If you are a fan of John Ford’s movies, maybe you remember “Ditto” Boland (actor Edward Brophy), the funny character wearing a Hamburg hat in the “The Last Hurrah.” The real-life Ditto Boland, after the James Michael Curley years, became an elevator operator at the Massachusetts State House. He worked there during the 1970s, which is when I met him.

Our State House reporter had told me about him, “warning” me not to ask Ditto about his past because he’d launch into a long-winded conversation about his storied days with the legendary Boston Mayor James Michael Curley. Okay, I was warned.

The “movie” Ditto

One day, I was the only person on the elevator with Ditto. It was an old elevator that groaned as it slowly went from floor to floor. Ditto said nothing until letting me off.

He smiled and said, “Hi, Mr. Armstrong. I know you’re new to Boston. If ever I can give you any help, just let me know.” That was all he said. Not a single James Michael Curley story.

Ditto did help me. As the new reporter in Boston, he pointed out key political players in the stories I was assigned to cover. Boston is a complicated town — especially politically. If you didn’t know who was who, you could be lost trying to correctly cover political events.

I was nervous when assigned to the State House because I didn’t know the backstories of the various Boston politicos. I felt I couldn’t do adequate justice to these assignments. Ditto and a couple of other old-timers rescued me many times over the years. Eventually, I was able to rescue others, too. One good turn deserves many more.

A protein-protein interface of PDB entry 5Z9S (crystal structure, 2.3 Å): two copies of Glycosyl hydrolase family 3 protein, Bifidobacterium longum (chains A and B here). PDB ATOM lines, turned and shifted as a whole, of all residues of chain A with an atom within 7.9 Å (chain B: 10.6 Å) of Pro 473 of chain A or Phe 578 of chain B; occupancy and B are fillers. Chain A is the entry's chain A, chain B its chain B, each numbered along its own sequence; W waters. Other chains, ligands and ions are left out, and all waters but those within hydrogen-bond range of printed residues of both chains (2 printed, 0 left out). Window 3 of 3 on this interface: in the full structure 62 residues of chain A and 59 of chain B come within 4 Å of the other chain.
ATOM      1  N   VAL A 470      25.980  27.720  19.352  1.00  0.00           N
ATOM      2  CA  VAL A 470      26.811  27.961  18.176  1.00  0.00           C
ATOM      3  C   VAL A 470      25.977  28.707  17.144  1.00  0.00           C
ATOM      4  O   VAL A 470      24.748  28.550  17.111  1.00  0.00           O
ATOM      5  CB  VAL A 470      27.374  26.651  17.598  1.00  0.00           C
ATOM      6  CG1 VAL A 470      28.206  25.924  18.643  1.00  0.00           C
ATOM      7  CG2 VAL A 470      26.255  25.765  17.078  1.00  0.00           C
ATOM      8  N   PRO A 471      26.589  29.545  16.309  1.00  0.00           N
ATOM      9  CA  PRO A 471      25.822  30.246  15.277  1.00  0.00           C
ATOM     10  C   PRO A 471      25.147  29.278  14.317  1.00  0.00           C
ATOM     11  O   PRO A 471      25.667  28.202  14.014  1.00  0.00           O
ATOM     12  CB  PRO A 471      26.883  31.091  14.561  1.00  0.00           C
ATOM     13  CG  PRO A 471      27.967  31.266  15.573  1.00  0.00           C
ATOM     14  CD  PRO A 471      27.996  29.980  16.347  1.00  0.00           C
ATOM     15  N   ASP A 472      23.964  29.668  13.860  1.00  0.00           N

A few years after our first meeting, I ran into Ditto at “The Capital Dome,” a popular bar on Beacon Hill frequented by politicians, lobbyists, political reporters, and hangers-on. I was sitting in a corner – alone – because I really didn’t know that crowd.

Ditto (movie character) second on the right

Ditto approached, asked if he could join me and I nodded. I found his politeness charming because “polite” didn’t usually work well around the State House. We sat, nursing our drinks for long minutes.

Finally, Ditto told me he liked me because I was “friendly and polite.” I nodded. Then he said, “And, you never asked me about James Michael Curley.”

I laughed, longer and harder than I intended. Ditto just sat there, beaming broadly.

Categories: Boston, Garry Armstrong, Media, Movies, reporting

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14 replies

  1. In and of itself, that is a touching and amusing story. That he was able to assist you get the lay of the land was precious and priceless. He recognized you for the honest man you are with integrity. He had a great sense of humour too by the sound of things, perhaps a side that not too many were aware of. Loved this! Garry truly enjoyed!


    • Garry writes about celebrities a lot because people like hearing about them, but the vast number of encounters he had were regular people — man-on-the-street interviews or people who were caught up in something weird. They really are great stories, especially for the people to whom they happened.


  2. And this is why we bump into so many people who “met” you doing a story and remember you as the guy who interviewed them or their parents or teachers. You don’t remember them because there were so many (sometimes I think EVERYONE in New England met you!), but to them, you were a big deal — their single shot at being on TV and important!

    Liked by 1 person

    • Yes, I still love and appreciate the people who “grew up watching me on television”. Yes, it do make me feel old.(Smiley face)